Morphology and Mechanics: States of Cellular Matter from Tilings to Tissues
University of Ilinois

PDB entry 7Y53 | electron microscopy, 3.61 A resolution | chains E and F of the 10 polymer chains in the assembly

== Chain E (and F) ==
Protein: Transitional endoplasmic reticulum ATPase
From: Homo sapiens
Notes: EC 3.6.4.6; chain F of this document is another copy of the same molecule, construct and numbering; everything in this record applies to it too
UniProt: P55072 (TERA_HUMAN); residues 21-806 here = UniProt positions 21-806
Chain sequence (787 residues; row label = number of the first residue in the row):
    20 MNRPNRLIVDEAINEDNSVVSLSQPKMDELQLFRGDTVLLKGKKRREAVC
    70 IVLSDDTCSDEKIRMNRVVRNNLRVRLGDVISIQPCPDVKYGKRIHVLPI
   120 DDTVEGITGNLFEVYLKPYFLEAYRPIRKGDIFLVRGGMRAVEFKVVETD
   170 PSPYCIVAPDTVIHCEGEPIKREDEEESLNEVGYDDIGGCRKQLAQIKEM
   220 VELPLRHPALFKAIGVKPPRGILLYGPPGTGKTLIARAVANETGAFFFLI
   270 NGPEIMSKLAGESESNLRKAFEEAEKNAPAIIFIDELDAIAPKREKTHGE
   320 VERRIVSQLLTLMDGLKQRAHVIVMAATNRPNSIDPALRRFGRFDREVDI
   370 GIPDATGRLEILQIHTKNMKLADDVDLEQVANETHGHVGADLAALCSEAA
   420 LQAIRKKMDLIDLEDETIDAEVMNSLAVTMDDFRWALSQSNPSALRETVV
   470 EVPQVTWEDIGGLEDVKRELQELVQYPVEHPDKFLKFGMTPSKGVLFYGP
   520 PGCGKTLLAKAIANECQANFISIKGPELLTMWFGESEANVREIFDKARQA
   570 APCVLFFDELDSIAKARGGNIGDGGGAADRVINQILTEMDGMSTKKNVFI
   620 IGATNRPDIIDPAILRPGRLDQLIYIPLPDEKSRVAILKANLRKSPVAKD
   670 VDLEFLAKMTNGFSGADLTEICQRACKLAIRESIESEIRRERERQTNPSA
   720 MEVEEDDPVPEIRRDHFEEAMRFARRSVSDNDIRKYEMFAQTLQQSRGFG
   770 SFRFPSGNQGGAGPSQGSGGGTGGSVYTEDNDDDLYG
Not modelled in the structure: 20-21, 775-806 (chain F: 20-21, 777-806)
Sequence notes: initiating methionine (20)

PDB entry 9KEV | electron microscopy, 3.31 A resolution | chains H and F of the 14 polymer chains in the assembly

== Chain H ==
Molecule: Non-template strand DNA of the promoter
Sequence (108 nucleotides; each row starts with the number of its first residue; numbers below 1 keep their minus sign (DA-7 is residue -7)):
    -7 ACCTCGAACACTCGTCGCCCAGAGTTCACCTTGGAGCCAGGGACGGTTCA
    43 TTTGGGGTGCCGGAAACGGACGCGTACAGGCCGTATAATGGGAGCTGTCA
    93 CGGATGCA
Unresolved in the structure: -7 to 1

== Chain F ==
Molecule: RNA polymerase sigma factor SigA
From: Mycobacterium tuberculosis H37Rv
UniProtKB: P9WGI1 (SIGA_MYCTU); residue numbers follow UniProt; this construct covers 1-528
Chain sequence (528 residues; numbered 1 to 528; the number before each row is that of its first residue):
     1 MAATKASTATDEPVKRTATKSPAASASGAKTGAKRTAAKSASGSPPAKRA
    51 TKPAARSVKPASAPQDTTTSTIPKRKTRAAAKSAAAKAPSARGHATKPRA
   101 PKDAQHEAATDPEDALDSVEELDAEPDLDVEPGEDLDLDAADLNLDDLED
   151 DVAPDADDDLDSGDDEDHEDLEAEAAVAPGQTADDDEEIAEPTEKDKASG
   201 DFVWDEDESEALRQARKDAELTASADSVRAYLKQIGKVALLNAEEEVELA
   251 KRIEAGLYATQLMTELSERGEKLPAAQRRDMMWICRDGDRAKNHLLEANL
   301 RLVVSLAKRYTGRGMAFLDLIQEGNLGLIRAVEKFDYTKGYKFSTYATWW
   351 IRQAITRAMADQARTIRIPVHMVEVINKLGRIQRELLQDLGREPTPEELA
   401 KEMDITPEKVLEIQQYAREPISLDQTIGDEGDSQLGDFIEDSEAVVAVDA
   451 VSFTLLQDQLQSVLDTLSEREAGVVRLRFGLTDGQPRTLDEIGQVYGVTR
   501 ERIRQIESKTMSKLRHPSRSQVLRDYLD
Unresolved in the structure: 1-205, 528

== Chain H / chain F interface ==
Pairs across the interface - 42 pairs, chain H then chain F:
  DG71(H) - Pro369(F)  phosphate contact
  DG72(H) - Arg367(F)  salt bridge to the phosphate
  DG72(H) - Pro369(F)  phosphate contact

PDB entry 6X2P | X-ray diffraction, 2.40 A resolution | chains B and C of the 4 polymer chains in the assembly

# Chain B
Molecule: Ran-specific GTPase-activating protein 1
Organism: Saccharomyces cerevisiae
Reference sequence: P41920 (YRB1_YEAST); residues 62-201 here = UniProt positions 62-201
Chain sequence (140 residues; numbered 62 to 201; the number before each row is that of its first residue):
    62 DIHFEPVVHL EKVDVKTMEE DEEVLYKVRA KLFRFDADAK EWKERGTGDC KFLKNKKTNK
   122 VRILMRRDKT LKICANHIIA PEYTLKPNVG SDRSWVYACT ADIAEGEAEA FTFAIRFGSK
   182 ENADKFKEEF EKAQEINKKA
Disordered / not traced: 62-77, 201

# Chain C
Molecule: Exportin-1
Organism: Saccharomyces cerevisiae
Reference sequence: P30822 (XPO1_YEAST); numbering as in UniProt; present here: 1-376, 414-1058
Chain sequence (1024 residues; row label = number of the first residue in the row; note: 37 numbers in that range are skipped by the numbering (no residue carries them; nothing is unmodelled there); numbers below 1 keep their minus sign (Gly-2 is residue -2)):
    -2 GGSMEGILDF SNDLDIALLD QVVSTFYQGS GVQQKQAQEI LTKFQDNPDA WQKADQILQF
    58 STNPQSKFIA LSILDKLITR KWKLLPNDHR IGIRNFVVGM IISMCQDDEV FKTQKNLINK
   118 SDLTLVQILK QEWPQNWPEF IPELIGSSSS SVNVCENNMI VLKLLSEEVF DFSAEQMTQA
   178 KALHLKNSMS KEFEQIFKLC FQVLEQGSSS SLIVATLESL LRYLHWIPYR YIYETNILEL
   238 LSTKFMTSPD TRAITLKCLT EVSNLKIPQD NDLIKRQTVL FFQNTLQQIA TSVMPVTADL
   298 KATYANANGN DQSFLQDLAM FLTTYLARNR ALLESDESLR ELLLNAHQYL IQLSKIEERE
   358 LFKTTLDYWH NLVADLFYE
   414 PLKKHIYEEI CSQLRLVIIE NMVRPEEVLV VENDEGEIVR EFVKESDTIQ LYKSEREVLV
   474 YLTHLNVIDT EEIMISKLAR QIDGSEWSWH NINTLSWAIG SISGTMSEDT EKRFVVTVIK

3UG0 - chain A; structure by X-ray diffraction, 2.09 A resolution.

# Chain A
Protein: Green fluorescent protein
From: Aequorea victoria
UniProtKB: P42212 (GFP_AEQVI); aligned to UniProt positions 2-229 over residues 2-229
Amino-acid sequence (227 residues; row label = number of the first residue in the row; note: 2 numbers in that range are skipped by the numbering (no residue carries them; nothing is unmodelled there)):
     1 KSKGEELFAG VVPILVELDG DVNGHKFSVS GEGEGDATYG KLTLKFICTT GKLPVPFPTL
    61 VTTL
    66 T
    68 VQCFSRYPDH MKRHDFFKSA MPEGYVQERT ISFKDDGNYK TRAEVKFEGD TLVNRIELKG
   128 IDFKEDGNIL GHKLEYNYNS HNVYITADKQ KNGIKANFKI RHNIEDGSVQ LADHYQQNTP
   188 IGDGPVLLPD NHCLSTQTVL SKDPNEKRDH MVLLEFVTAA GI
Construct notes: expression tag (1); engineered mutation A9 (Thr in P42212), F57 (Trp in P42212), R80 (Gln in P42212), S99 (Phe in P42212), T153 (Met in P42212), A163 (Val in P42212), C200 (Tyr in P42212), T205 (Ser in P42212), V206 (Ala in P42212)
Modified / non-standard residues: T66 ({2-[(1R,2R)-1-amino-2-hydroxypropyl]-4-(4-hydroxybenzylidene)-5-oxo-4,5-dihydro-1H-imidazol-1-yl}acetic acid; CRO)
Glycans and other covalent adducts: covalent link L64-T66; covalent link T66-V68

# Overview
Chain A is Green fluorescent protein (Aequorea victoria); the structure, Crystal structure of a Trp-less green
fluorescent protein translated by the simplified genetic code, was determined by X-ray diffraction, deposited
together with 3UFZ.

The term Cellular Matter denotes materials consisting of separate neighboring domains that fill space in two or three dimensions. Whether ordered or disordered, the domain structure is a crucial factor in understanding overall material properties ranging from mechanical elasticity to long-time aging. Important examples include foams, emulsions, polycrystals, and biological tissues. In all cases, the discrete domain structure poses challenges to both the statistical description of the morphology and to the mechanical description of equilibrium (stable) or non-equilibrium (metastable) material states. The talk presents an overview of our work exploring the relations between domain geometry, domain statistics, and mechanical energy of the cellular system, predominantly in the context of foams and biological tissue, but developing a broader view of systems with more general energy functionals dominated by interfacial terms. It is shown that simple modeling ideas on local structure can analytically explain long-standing empirical correlations between moments of size and topology distributions in disordered cellular matter, such as Lewis’ Law. Combined with a leading order model of the mechanical energy contributions of the cellular interfaces, a connection emerges between the mechanical properties of the tissue, the statistical description of its structure, and the geometry of individual domains (cells). In epidermal tissue, the equilibrium state found in experiments corresponds to mechanically relaxed configurations of this material. In ordered epithelia, the presence of defects provides a sensitive measure for long-range spatial patterns, leading to the discovery of new organizational features in the eye of Drosophila. Extending this model by adding of one additional statistical moment allows for the quantification not just of near-equilibrium, but of metastable non-equilibrium states for an entire class of interfacial energy functionals. Potential applications of such analytical tools include the non-invasive diagnostics of pathological tissue changes as well as of tissue morphogenetic development, whether in vivo or in regenerative medicine.